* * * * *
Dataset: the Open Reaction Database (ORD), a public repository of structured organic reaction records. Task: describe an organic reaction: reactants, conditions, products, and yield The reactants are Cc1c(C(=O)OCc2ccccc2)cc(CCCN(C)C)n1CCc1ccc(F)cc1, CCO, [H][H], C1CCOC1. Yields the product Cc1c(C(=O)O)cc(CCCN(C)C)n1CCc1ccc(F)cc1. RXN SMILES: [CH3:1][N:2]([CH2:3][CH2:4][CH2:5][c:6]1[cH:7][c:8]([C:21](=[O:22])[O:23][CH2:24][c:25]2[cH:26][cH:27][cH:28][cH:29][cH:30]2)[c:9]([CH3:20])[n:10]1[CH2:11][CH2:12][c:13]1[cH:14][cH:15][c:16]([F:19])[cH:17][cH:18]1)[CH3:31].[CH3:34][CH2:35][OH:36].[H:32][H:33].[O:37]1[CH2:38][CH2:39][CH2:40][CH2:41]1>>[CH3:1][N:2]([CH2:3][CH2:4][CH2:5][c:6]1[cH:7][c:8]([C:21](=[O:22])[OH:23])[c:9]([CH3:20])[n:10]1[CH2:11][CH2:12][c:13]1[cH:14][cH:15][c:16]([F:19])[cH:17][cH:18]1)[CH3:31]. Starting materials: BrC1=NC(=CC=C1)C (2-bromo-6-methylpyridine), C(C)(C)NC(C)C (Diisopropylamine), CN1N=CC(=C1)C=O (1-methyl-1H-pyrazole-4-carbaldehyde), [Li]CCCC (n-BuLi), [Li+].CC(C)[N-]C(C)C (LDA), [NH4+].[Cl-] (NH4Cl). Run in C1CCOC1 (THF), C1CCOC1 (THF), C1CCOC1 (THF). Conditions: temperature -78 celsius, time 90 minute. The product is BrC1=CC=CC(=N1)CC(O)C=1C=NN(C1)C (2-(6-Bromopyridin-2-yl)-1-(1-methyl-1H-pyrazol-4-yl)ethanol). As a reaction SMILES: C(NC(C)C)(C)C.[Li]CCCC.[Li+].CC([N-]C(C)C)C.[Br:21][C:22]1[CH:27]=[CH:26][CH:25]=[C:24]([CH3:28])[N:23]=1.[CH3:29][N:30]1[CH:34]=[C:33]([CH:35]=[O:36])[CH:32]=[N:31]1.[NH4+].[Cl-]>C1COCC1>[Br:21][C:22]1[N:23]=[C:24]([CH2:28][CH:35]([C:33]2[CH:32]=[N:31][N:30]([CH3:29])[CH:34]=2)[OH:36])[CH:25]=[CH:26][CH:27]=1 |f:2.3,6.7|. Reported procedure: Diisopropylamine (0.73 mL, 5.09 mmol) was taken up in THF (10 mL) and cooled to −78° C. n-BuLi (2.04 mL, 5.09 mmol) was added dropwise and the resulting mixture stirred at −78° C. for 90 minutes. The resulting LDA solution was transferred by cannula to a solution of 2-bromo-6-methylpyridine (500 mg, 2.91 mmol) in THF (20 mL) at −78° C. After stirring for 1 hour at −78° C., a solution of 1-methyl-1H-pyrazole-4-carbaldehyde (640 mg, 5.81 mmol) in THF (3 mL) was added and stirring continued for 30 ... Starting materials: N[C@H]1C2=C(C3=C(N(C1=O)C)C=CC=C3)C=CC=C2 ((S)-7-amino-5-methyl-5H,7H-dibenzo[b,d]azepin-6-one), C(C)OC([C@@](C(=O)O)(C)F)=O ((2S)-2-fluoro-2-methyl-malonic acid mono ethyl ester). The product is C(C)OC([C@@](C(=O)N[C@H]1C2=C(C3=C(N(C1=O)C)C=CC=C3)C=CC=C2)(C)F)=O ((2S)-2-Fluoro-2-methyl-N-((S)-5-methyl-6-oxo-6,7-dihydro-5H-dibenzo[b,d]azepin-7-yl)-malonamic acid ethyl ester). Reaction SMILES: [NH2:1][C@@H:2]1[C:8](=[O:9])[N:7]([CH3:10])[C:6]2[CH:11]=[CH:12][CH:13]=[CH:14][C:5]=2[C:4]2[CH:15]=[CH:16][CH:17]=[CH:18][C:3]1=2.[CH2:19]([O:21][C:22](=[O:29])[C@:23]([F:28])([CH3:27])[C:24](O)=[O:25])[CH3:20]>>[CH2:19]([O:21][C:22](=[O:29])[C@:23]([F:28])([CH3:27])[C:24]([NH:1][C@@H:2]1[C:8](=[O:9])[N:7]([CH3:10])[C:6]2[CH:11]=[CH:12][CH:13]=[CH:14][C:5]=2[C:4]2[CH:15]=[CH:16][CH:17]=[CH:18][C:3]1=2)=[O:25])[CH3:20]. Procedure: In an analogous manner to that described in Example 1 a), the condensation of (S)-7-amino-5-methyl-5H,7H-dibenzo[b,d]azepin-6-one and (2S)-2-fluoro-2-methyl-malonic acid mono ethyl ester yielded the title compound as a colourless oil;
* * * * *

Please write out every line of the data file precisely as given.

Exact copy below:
Dataset: the Open Reaction Database (ORD), a public repository of structured organic reaction records. Task: describe an organic reaction: reactants, conditions, products, and yield The reactants are Cc1c(C(=O)OCc2ccccc2)cc(CCCN(C)C)n1CCc1ccc(F)cc1, CCO, [H][H], C1CCOC1. Yields the product Cc1c(C(=O)O)cc(CCCN(C)C)n1CCc1ccc(F)cc1. RXN SMILES: [CH3:1][N:2]([CH2:3][CH2:4][CH2:5][c:6]1[cH:7][c:8]([C:21](=[O:22])[O:23][CH2:24][c:25]2[cH:26][cH:27][cH:28][cH:29][cH:30]2)[c:9]([CH3:20])[n:10]1[CH2:11][CH2:12][c:13]1[cH:14][cH:15][c:16]([F:19])[cH:17][cH:18]1)[CH3:31].[CH3:34][CH2:35][OH:36].[H:32][H:33].[O:37]1[CH2:38][CH2:39][CH2:40][CH2:41]1>>[CH3:1][N:2]([CH2:3][CH2:4][CH2:5][c:6]1[cH:7][c:8]([C:21](=[O:22])[OH:23])[c:9]([CH3:20])[n:10]1[CH2:11][CH2:12][c:13]1[cH:14][cH:15][c:16]([F:19])[cH:17][cH:18]1)[CH3:31]. Starting materials: BrC1=NC(=CC=C1)C (2-bromo-6-methylpyridine), C(C)(C)NC(C)C (Diisopropylamine), CN1N=CC(=C1)C=O (1-methyl-1H-pyrazole-4-carbaldehyde), [Li]CCCC (n-BuLi), [Li+].CC(C)[N-]C(C)C (LDA), [NH4+].[Cl-] (NH4Cl). Run in C1CCOC1 (THF), C1CCOC1 (THF), C1CCOC1 (THF). Conditions: temperature -78 celsius, time 90 minute. The product is BrC1=CC=CC(=N1)CC(O)C=1C=NN(C1)C (2-(6-Bromopyridin-2-yl)-1-(1-methyl-1H-pyrazol-4-yl)ethanol). As a reaction SMILES: C(NC(C)C)(C)C.[Li]CCCC.[Li+].CC([N-]C(C)C)C.[Br:21][C:22]1[CH:27]=[CH:26][CH:25]=[C:24]([CH3:28])[N:23]=1.[CH3:29][N:30]1[CH:34]=[C:33]([CH:35]=[O:36])[CH:32]=[N:31]1.[NH4+].[Cl-]>C1COCC1>[Br:21][C:22]1[N:23]=[C:24]([CH2:28][CH:35]([C:33]2[CH:32]=[N:31][N:30]([CH3:29])[CH:34]=2)[OH:36])[CH:25]=[CH:26][CH:27]=1 |f:2.3,6.7|. Reported procedure: Diisopropylamine (0.73 mL, 5.09 mmol) was taken up in THF (10 mL) and cooled to −78° C. n-BuLi (2.04 mL, 5.09 mmol) was added dropwise and the resulting mixture stirred at −78° C. for 90 minutes. The resulting LDA solution was transferred by cannula to a solution of 2-bromo-6-methylpyridine (500 mg, 2.91 mmol) in THF (20 mL) at −78° C. After stirring for 1 hour at −78° C., a solution of 1-methyl-1H-pyrazole-4-carbaldehyde (640 mg, 5.81 mmol) in THF (3 mL) was added and stirring continued for 30 ... Starting materials: N[C@H]1C2=C(C3=C(N(C1=O)C)C=CC=C3)C=CC=C2 ((S)-7-amino-5-methyl-5H,7H-dibenzo[b,d]azepin-6-one), C(C)OC([C@@](C(=O)O)(C)F)=O ((2S)-2-fluoro-2-methyl-malonic acid mono ethyl ester). The product is C(C)OC([C@@](C(=O)N[C@H]1C2=C(C3=C(N(C1=O)C)C=CC=C3)C=CC=C2)(C)F)=O ((2S)-2-Fluoro-2-methyl-N-((S)-5-methyl-6-oxo-6,7-dihydro-5H-dibenzo[b,d]azepin-7-yl)-malonamic acid ethyl ester). Reaction SMILES: [NH2:1][C@@H:2]1[C:8](=[O:9])[N:7]([CH3:10])[C:6]2[CH:11]=[CH:12][CH:13]=[CH:14][C:5]=2[C:4]2[CH:15]=[CH:16][CH:17]=[CH:18][C:3]1=2.[CH2:19]([O:21][C:22](=[O:29])[C@:23]([F:28])([CH3:27])[C:24](O)=[O:25])[CH3:20]>>[CH2:19]([O:21][C:22](=[O:29])[C@:23]([F:28])([CH3:27])[C:24]([NH:1][C@@H:2]1[C:8](=[O:9])[N:7]([CH3:10])[C:6]2[CH:11]=[CH:12][CH:13]=[CH:14][C:5]=2[C:4]2[CH:15]=[CH:16][CH:17]=[CH:18][C:3]1=2)=[O:25])[CH3:20]. Procedure: In an analogous manner to that described in Example 1 a), the condensation of (S)-7-amino-5-methyl-5H,7H-dibenzo[b,d]azepin-6-one and (2S)-2-fluoro-2-methyl-malonic acid mono ethyl ester yielded the title compound as a colourless oil;